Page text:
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Preview: Debra J. Saunders from Creators Syndicate

Debra J. Saunders from Creators Syndicate

Creators Syndicate is an international syndication company that represents cartoonists and columnists of the highest caliber.

Last Build Date: Thu, 26 Apr 2018 03:37:23 -0700


A Funny Thing Happens to Trump's Rivals -- They Start Turning Into Trump for 04/22/2018

Sun, 22 Apr 2018 00:00:00 -0700

An odd thing is happening in President Donald Trump's America. Over time, his rivals turn into their own versions of The Donald. No greater example exists than James Comey, the FBI chief whom Trump fired last year.

Trump canned Comey in a spectacularly brutal and public way. Not in person, but on camera, as if the FBI top gun were a contestant on his erstwhile reality show, "The Apprentice."

Updated: Sun Apr 22, 2018

Many Dems Can't Forgive 'Renegade' James Comey for Clinton's Loss for 04/18/2018

Wed, 18 Apr 2018 00:00:00 -0700

Lanny Davis, the former White House counsel to President Bill Clinton and avid supporter of Hillary Clinton's 2016 campaign, was just finishing his book, "The Unmaking of the President 2016: How FBI Director James Comey Cost Hillary Clinton the Presidency," when President Donald Trump fired Comey.

"I just lost my book," Davis remembers thinking.

Updated: Wed Apr 18, 2018

Trump's Turnover Is Huge for 04/15/2018

Sun, 15 Apr 2018 00:00:00 -0700

WASHINGTON — Kathryn Dunn Tenpas has been keeping track of White House staff turnover since the late 1990s, but until President Donald Trump took the oath of office, the Brookings Institution senior fellow told the Las Vegas Review-Journal, "no one's ever cared about it."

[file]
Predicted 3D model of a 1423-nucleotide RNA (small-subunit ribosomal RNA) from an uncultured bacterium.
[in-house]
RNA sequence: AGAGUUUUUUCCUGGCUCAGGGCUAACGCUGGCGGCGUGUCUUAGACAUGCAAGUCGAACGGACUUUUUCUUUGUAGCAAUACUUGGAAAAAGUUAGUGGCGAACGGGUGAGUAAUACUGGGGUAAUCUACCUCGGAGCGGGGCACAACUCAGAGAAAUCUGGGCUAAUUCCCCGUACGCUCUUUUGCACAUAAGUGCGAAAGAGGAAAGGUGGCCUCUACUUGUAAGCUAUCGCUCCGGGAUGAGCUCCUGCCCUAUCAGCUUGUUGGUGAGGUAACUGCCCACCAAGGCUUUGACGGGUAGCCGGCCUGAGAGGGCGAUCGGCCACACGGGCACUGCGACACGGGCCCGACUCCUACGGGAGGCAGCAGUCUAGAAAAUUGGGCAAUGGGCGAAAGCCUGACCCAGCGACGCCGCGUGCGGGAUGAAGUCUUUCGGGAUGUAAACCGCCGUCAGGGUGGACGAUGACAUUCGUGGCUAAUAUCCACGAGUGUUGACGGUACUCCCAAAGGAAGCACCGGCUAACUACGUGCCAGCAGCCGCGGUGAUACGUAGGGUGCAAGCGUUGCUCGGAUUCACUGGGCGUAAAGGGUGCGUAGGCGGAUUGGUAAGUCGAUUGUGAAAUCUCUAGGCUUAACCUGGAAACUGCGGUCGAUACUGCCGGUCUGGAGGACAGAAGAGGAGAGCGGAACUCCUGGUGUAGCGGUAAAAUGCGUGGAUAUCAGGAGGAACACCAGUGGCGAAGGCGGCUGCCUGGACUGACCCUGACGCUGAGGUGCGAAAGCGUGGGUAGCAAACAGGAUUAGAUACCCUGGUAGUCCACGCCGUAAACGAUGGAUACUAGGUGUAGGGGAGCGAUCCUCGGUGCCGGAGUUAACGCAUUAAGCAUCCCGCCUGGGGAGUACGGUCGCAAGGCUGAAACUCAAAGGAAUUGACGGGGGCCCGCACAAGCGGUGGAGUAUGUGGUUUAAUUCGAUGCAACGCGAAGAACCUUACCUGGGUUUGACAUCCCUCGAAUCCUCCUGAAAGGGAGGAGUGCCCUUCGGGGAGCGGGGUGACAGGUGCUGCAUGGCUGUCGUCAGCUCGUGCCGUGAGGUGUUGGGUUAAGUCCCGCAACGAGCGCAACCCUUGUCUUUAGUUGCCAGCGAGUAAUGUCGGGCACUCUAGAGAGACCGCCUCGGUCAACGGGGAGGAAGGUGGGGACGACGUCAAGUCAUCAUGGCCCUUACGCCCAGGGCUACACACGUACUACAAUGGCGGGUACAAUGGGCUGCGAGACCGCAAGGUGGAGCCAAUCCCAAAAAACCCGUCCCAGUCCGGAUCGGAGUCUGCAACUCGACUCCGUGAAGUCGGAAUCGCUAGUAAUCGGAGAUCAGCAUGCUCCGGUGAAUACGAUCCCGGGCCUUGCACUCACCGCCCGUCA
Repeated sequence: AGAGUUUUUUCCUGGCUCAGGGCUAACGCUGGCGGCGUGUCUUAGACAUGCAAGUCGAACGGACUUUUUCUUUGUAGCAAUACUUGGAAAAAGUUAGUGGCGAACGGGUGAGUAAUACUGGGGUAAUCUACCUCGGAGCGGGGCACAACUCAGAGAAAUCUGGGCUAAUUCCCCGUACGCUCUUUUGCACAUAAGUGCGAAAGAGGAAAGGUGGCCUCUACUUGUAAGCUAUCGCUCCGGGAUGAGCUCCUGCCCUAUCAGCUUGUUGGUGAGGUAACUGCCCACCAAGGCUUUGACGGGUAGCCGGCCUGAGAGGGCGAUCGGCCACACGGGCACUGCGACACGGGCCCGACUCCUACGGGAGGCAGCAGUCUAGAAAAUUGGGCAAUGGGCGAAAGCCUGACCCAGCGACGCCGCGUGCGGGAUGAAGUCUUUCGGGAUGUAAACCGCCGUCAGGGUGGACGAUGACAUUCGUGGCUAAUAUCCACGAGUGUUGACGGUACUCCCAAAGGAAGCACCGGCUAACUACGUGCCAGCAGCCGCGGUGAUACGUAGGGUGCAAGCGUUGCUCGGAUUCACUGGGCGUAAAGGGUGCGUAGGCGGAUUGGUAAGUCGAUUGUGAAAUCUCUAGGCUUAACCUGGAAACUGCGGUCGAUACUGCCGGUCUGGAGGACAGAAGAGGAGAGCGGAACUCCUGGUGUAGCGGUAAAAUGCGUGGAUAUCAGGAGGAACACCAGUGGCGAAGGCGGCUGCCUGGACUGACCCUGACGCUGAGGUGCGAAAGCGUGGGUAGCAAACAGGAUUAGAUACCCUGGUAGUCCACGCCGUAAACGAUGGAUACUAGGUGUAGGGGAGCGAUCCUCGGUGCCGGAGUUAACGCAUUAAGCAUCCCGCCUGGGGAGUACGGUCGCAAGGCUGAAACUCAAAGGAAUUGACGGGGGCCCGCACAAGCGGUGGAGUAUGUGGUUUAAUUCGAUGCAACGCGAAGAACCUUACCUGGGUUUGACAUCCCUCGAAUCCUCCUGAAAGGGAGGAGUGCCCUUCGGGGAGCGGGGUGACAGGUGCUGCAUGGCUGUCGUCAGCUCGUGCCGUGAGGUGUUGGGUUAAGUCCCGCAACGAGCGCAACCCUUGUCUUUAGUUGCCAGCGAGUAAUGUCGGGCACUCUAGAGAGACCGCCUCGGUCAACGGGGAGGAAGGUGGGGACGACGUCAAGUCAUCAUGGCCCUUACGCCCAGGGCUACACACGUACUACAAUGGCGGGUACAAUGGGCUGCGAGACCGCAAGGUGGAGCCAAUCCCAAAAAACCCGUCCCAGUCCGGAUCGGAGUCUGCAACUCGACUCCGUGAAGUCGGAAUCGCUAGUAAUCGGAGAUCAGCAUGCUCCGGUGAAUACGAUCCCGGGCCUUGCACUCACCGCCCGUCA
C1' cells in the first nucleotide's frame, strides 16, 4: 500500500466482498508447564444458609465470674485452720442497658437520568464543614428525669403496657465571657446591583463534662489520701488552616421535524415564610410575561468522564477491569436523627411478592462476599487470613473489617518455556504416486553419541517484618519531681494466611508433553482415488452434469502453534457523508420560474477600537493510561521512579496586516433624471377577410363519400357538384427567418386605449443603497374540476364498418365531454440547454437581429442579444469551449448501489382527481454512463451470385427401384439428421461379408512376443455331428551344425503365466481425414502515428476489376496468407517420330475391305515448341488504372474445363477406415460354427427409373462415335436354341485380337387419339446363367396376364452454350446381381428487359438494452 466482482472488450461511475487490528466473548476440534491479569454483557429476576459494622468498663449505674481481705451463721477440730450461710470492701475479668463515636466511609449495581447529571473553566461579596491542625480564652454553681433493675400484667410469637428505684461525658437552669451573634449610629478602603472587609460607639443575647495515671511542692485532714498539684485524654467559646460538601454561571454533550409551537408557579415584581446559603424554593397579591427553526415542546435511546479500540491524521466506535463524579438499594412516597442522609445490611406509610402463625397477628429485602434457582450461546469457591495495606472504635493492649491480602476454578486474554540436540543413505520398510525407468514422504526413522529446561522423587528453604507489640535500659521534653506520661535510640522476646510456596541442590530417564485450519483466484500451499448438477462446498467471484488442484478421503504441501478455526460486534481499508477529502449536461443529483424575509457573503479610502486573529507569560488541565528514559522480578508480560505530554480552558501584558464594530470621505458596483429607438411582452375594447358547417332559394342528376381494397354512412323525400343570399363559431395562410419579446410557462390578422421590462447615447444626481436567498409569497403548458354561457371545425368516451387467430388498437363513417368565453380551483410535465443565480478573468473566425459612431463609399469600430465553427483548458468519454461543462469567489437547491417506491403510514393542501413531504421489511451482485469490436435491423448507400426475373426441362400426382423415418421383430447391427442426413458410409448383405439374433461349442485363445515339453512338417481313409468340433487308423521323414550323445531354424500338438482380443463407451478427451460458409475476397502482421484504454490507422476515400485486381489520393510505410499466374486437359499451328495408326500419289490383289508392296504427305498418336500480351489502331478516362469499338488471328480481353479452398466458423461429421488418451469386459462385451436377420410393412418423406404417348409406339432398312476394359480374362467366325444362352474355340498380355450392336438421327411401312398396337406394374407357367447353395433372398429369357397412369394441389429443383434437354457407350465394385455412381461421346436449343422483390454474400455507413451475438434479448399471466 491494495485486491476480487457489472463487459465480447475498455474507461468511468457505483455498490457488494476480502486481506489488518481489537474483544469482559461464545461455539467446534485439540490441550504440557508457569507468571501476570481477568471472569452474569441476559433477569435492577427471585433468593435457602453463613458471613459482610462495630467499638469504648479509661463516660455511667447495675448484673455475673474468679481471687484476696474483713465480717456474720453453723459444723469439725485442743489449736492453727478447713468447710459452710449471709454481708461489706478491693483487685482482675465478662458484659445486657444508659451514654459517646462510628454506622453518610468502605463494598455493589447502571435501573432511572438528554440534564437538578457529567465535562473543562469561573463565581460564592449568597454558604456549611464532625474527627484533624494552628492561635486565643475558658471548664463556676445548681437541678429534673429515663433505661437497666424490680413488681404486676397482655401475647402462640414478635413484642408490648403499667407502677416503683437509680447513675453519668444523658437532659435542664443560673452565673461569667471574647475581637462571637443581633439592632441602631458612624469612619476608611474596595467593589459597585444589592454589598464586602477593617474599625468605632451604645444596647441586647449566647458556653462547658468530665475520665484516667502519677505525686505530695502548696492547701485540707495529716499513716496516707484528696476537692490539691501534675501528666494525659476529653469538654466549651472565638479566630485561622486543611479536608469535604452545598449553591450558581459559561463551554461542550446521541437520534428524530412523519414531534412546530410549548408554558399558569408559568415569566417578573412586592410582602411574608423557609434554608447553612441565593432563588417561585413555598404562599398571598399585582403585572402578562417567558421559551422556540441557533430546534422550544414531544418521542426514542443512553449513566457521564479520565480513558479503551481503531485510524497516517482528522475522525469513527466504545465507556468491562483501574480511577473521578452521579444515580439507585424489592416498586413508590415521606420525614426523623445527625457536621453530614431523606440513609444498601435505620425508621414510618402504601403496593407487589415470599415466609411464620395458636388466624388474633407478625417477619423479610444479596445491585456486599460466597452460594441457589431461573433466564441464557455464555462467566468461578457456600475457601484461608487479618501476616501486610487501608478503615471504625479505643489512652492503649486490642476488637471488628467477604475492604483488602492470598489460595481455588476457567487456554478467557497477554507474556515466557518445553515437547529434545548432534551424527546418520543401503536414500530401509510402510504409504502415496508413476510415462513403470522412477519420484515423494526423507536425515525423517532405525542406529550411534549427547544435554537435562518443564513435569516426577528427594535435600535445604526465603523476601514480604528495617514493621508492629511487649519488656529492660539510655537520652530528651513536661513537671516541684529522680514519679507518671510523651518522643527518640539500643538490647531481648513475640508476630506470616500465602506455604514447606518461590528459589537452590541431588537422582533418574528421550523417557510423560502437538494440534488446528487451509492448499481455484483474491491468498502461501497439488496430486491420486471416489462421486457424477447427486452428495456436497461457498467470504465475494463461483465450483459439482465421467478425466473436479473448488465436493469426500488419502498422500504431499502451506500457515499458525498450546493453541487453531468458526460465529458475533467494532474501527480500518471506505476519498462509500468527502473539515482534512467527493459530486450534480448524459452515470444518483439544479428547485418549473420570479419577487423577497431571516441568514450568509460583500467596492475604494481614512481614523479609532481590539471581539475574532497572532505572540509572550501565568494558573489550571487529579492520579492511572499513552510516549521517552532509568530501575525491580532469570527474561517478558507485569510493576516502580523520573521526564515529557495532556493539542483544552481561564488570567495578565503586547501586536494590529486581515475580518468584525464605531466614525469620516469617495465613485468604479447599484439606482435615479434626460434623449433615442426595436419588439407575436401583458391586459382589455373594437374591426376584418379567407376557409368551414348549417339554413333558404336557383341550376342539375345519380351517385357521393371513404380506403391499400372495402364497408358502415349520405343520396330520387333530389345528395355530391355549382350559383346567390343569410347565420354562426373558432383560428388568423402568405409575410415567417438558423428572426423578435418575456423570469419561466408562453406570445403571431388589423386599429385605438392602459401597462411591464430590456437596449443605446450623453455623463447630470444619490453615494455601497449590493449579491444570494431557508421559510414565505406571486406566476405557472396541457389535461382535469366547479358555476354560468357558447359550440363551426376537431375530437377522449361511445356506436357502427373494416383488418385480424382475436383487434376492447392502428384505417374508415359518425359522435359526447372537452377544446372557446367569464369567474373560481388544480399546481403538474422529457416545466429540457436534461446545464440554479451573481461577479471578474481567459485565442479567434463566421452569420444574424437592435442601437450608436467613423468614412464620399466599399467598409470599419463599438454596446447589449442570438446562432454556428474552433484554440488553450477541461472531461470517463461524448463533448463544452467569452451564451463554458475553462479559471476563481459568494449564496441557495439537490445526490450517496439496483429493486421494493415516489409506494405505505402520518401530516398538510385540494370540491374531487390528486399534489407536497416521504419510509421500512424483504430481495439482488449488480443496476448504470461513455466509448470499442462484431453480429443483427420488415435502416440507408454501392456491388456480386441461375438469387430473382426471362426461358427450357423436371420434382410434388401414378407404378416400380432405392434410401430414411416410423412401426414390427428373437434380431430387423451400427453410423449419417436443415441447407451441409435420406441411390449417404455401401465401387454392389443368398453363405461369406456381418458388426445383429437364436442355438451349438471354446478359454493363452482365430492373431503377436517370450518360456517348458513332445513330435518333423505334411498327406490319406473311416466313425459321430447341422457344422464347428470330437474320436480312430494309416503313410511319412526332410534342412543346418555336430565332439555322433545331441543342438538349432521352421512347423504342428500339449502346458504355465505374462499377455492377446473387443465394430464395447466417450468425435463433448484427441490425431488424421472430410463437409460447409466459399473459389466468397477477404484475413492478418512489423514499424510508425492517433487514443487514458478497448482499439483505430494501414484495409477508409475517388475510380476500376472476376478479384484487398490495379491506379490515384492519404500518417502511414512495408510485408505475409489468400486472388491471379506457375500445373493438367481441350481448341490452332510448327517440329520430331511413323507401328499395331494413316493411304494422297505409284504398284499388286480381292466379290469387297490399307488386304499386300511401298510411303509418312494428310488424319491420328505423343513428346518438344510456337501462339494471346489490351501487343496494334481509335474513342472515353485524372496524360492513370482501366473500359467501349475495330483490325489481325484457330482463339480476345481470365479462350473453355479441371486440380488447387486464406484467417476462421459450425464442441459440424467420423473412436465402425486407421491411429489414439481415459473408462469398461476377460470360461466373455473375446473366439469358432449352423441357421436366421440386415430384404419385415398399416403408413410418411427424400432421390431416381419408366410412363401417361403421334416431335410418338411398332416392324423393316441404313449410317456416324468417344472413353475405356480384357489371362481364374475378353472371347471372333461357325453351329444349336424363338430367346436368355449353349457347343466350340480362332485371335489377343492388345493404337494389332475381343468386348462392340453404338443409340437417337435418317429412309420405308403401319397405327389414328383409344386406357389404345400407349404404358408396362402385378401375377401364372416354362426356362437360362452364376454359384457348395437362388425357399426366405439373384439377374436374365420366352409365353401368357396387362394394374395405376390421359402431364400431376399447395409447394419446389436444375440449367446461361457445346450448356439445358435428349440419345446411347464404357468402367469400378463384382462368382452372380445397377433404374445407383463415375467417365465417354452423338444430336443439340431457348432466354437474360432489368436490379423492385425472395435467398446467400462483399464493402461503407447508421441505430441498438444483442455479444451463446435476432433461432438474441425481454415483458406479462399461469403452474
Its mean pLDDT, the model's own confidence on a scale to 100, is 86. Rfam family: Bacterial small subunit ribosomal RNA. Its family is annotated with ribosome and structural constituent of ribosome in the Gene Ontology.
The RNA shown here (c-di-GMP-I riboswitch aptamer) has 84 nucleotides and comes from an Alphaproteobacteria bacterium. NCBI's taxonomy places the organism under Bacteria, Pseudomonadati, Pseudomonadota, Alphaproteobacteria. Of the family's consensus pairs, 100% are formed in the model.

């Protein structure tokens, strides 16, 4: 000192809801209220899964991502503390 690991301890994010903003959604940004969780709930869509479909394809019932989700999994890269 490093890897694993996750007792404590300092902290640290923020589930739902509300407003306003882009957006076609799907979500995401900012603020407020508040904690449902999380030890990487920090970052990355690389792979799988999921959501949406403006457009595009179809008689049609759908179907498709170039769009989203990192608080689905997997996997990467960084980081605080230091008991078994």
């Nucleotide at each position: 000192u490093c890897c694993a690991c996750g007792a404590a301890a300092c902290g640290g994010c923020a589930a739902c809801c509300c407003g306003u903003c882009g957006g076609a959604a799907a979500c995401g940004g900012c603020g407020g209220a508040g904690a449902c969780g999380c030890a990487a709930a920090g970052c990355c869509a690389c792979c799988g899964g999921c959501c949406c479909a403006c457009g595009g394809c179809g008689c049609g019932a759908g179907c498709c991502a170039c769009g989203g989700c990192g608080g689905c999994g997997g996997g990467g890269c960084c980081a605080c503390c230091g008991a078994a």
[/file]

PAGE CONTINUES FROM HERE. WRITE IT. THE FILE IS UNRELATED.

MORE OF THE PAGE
Turnover in the Trump White House is, well, huge. The president loves to compare himself to his predecessor, and in this department, Trump exceeds President Barack Obama exponentially. In the first year of the Trump White House, turnover was more than triple that of Obama's freshman year.

Updated: Sun Apr 15, 2018

For Trump Son-in-Law Jared Kushner, Prison Reform Is Personal for 04/07/2018

Sat, 07 Apr 2018 00:00:00 -0700

WASHINGTON — President Donald Trump wants to help federal inmates "who have served their time get a second chance." That's what he said in his 2018 State of the Union address.

Updated: Sat Apr 07, 2018

Trump, Democrats Create Logjam in Confirmation of Diplomats for 04/01/2018

Sun, 01 Apr 2018 00:00:00 -0700

WASHINGTON — What if they had negotiations to prevent a war and nobody came?

Updated: Sun Apr 01, 2018

Trump's Veto Threat Is Latest Act in White House Drama for 03/24/2018

Sat, 24 Mar 2018 00:00:00 -0700

WASHINGTON — In past White Houses, the removal of a national security adviser would be the culmination of much drama and handwringing. Yet President Donald Trump's decision Thursday to replace H.R. McMaster with former U.N. Ambassador John Bolton was only Act III in another week at the Trump White House.

Act IV began Friday morning, when Trump tweeted he was thinking of vetoing the "omnibus" $1.3 trillion spending bill passed by Congress — even though he had supported the bill two days earlier, thus giving members of the House and Senate a green light to vote for it.

Updated: Sat Mar 24, 2018

Washington Wonders Who Dropped the Dime on Trump's Call to Putin for 03/22/2018

Thu, 22 Mar 2018 00:00:00 -0700

WASHINGTON — President Donald Trump congratulated Russian President Vladimir Putin for winning re-election, even though national security aides had issued a warning beforehand stating "DO NOT CONGRATULATE."

Like so many other moments at the Trump White House, the story set off dueling narratives about what happened and why it occurred. First, critics pounced on the president for congratulating the authoritarian Putin for winning a rigged election.

Updated: Thu Mar 22, 2018

President Donald Trump Meets His Match in Stormy Daniels for 03/18/2018

Sun, 18 Mar 2018 00:00:00 -0700

WASHINGTON — During a GOP debate in the 2016 election, Donald Trump repeated a frequent boast. "I don't settle cases. I don't do it because that's why I don't get sued very often, because I don't settle, unlike a lot of other people," he declared.

Then, in the month leading up to the election, Trump, who had been accused by several women of sexual misconduct, also vowed to sue "all of these liars" as soon as the election was over.

Updated: Sun Mar 18, 2018

Trump's Tough Talk on Guns and NRA Gives Way to Political Reality for 03/18/2018

Sun, 18 Mar 2018 00:00:00 -0700